Do Female Scientists Face Gender Disparity While Setting up Labs?
I still remember getting the notice that my first grant had been approved. Years of blood, sweat, and tears had finally paid off— I was going to launch my very own lab. While I had a fairly impressive resume by the time I finished my PhD, I had been nervous about winning grant funding. I was familiar with the statistics that as a woman I was less likely to get as much funding as my male colleagues. So the notice came as confirmation that my hard work, my awards, and my successful dissertation were earning me the recognition I deserved. However, grant funding was only the first of many hurdles I was about to face.
Women in STEM Still Disadvantaged
I had certainly experienced or heard about the challenges of women in my own field—epidemiology— as well as STEM as a whole. It was a strange experience as I moved from undergrad to graduate school to notice fewer and fewer women in my classes. I was the only woman in my first lab. Conferences frequently featured all-male panels. We read papers by men, and took classes taught by men. I had approached a young female professor in my department when I began my PhD hoping she would be able to mentor me. But she left to have a baby and never returned, citing childcare difficulties. Fortunately, my PhD advisor had been a very encouraging male professor who worked to make his female students comfortable. Despite increasingly finding myself one of the only women in the room, I made it through.
Fighting an Uphill Battle
My excitement over winning a grant faded quickly. While the amount wasn’t low, it wasn’t that high. It limited the number of staff I could hire. My plan of hiring eight Research Assistants (RAs) vanished as I realized I could afford only three. I thought this was normal for a junior PI, until one day I overheard another junior male PI who had started at the same time as me in the breakroom. “It’s so great,” he gushed. “With ten RAs, I can publish my paper this month.” It turned out I, one of two women, had gotten the lowest amount of grant funding of anyone in my cohort.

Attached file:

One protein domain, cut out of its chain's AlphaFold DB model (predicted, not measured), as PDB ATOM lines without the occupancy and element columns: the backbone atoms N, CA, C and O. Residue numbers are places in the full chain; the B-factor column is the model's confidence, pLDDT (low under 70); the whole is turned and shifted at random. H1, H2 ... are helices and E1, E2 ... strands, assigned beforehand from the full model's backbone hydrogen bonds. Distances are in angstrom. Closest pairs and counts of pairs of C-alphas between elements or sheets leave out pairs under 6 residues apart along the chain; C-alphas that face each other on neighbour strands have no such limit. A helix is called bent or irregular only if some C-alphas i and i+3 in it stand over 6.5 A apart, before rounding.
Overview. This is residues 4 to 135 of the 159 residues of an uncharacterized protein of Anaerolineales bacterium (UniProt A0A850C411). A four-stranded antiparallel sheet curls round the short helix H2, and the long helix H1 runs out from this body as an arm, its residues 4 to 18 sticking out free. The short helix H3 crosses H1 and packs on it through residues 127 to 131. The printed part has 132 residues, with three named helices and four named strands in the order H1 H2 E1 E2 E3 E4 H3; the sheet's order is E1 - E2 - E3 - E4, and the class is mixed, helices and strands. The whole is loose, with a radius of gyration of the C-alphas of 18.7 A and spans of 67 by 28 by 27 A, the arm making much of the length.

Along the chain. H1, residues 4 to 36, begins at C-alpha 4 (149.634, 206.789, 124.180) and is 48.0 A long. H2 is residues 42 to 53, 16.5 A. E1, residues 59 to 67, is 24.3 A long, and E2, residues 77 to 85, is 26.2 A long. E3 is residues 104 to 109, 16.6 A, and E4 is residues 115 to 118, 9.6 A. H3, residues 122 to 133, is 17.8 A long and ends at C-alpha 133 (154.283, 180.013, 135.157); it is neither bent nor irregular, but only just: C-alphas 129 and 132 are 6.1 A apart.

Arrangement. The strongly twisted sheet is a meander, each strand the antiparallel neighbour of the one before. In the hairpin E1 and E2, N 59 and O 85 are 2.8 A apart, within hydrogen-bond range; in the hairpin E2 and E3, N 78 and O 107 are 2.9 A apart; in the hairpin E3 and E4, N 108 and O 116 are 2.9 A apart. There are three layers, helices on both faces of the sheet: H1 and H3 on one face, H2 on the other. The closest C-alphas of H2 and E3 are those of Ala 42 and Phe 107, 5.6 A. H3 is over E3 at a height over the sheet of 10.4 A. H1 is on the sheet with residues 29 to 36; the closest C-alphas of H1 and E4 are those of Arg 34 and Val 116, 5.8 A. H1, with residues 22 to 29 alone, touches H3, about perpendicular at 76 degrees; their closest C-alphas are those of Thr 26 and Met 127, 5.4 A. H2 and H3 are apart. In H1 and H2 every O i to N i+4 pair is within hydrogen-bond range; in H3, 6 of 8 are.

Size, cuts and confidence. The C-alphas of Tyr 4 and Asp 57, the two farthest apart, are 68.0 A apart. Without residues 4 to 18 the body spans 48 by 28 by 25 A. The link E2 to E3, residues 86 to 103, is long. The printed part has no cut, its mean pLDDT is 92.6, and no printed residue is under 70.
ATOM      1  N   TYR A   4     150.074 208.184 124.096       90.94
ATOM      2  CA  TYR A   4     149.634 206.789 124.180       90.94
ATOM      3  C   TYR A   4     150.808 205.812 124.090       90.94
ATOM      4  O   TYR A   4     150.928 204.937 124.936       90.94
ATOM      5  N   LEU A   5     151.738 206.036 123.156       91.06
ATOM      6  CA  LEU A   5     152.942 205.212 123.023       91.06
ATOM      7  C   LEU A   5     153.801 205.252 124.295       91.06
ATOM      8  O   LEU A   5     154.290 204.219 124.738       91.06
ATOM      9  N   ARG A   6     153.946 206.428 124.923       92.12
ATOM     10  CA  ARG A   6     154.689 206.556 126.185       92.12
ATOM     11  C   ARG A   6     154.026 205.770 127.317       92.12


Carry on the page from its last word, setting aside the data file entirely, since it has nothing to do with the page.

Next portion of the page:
I felt increasingly trapped as the semester wore on. Papers I planned to write were pushed to the side. This was because I took on much of the work in my lab on my own to make up for the lack of staff. While the other PIs had large, well-equipped labs, our lab was deep in a corner of the department. I found myself isolated. I couldn’t attend conferences or events because of my workload. My male colleagues, on the other hand, wandered through the halls smiling at each other, drinking coffee. Two of them had published papers by the end of the year. In fact, graduate students were competing to join their lab. Their work caught the attention of senior professors in the department. Meanwhile, I grew more and more depressed.
While I felt alone in my dark corner lab, I wasn’t. A survey of early-career principal investigators (PIs) who started labs in Britain between 2012 and 2018 found that many lacked support and mentorship. 20% were dissatisfied with their environments and access to facilities. Another study of NIH grantees found that only ⅓ of grants went to women.
In a Better World
Against the odds, I made it through and gained a second round of funding. I can think of several things that would have given me—and other women—a better chance. Having assigned mentors from the beginning would have been a godsend. I needed time and support to pursue my own papers while running a lab. It would have allowed me to finish my first year in a better position. Additional funding to attend conferences and networking would also have helped. As the system is now, most institutions leave it up to PIs to do these things themselves, which disadvantages women in practice. I can only hope that gender disparities will continue to be addressed as more women like myself rise up in STEM.
Are you a young woman facing difficulties in starting your first lab? Have you felt disadvantaged as your career progresses? Please let us know your thoughts in the comments section below.